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Storing your car for the winter is a great way to preserve its longevity, but it also comes with some precautions. If you leave your car sitting all season without ever driving it, you could come back to a car that’s been destroyed by rats or insects come springtime. In that case, here is how often you should drive your car if it’s sitting in storage for the winter.

How long can you go without driving your car?

A driver's view while driving down the road.
A driver’s view while driving down the road. | Stefan Irvine/LightRocket via Getty Images

If your car is sitting in storage for the season, try to drive every two to three weeks. According to, driving it at least once a month or more will prevent the tires from getting flat spots and the battery from dying, in addition to other potential issues that can occur while it’s parked.

How long should you drive the car?

Jay Leno's car storage facility
A view of Jay Leno’s car storage garage. | Getty Images

When driving your stored car around, you should drive for 10 miles and for speeds up to at least 50 mph. It’s a good idea to drive around in the city and do a little highway driving to get everything running up to the proper temperatures. Although you could technically let the car sit idle for 10 minutes, it’s a better idea actually to drive it.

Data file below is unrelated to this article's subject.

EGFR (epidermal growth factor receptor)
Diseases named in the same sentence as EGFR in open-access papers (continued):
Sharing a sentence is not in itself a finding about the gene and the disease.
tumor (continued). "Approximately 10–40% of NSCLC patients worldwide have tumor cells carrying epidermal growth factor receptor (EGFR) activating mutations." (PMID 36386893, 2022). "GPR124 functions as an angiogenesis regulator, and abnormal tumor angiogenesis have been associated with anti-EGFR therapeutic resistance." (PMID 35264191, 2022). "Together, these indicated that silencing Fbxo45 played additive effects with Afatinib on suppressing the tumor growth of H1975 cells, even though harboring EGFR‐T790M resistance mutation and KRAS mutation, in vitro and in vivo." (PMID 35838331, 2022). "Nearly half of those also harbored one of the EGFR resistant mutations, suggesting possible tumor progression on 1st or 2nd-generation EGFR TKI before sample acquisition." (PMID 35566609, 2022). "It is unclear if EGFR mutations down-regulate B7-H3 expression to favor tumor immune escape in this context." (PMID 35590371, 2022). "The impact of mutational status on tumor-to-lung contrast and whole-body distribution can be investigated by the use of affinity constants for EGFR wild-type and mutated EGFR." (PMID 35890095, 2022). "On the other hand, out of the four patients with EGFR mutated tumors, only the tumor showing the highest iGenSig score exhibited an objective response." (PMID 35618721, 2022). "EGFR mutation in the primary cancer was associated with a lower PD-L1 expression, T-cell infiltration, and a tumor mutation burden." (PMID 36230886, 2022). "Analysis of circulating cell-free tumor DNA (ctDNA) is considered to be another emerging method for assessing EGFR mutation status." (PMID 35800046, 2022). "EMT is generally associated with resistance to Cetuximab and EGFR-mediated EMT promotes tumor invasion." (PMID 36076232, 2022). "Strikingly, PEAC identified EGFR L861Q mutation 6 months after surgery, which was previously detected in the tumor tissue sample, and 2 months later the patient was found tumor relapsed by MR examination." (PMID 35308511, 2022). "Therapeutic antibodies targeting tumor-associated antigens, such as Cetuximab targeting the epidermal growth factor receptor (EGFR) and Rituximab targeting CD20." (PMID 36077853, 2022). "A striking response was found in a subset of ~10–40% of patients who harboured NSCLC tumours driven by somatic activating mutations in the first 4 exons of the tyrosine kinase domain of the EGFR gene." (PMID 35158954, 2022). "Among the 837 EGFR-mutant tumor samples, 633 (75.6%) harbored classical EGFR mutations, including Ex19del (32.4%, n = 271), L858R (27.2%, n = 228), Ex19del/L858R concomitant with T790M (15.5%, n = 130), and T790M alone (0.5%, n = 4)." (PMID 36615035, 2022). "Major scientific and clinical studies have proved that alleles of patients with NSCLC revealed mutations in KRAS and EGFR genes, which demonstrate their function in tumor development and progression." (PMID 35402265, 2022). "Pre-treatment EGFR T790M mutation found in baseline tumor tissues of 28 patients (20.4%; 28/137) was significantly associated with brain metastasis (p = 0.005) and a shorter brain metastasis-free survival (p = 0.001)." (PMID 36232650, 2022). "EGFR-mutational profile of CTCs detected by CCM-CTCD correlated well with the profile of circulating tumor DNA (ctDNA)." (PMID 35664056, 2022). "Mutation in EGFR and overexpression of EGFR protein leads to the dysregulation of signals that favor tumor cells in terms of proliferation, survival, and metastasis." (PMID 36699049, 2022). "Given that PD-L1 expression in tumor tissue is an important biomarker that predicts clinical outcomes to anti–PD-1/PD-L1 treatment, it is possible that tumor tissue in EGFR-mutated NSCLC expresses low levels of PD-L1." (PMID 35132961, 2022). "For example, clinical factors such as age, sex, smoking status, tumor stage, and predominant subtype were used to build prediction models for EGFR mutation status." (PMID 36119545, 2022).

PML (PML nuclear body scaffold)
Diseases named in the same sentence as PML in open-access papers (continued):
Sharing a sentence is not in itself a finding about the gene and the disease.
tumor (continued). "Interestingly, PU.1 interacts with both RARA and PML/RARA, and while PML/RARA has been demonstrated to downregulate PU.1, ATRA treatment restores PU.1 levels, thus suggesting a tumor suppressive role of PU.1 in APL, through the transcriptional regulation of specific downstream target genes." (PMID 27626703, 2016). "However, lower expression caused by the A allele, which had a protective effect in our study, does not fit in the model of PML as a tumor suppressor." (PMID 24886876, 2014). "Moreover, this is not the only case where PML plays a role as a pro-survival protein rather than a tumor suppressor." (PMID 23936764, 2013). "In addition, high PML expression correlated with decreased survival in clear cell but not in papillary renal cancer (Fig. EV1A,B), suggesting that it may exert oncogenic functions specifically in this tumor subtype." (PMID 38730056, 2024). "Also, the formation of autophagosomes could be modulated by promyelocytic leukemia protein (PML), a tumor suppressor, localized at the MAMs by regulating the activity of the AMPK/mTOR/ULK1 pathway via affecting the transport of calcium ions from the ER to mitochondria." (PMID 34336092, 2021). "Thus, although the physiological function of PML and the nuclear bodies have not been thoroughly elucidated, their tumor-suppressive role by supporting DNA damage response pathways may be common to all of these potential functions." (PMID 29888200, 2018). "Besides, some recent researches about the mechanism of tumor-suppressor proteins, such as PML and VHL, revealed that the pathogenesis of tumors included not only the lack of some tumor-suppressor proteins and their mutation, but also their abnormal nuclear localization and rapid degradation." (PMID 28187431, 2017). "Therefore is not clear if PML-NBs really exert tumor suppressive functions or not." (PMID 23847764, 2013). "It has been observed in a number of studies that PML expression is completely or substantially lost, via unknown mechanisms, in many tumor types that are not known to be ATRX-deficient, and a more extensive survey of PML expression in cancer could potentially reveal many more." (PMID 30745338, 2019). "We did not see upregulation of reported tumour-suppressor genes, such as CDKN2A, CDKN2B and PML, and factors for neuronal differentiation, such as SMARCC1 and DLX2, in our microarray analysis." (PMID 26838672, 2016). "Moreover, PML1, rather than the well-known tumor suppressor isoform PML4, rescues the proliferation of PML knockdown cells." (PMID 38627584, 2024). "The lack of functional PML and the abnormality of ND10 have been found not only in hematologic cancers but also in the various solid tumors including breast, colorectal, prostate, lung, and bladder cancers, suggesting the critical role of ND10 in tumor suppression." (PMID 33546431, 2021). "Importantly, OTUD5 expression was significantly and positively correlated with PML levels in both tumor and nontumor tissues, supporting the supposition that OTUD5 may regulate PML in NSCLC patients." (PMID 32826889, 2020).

Driving the car for an extended period of time will essentially “wake up” the transmission, brakes, suspension, and power steering components and get all of the fluids circulating properly.

Think of it like when you wake up in the morning; you can either wake up by sitting in front of a computer or get your body moving and stretching to wake up in a healthier manner. Your car isn’t that much different.

Reasons to not let your car sit in storage for too long

In a nutshell, here are the main reasons not to let your car sit in storage for too long:

  • Tires will deflate: your car’s tires will lose air over time. As they do, the car’s weight will push down on them and cause flat spots in segments of the tire. Driving the car around periodically and adding air to the tires, if necessary, can prevent permanent flat spots from occurring.
  • Rodent infestation: If your car sits for a while, it’s possible that rodents or insects can take up residence inside of it. Those little critters like to camp out in the crevices and possibly even chew on the wiring harnesses because they’re made of soy. Driving the car every once in a while can prevent this from happening.
  • Moisture in the gas tank: If your car’s gas tank is not full, then moisture can eventually build up in the gas tank, which can lead to corrosion.
  • Dead battery: Your car’s battery will end up dying over time, so driving it can help keep it charged.

Whether you’re planning to store your car for the winter season or a longer period of time, it’s a good idea to drive it around every couple of weeks if possible. If not, then once a month should be the minimum interval. Just remember not to let it sit idle for too long, or you could return to a rodent-infested, dead car in the springtime.


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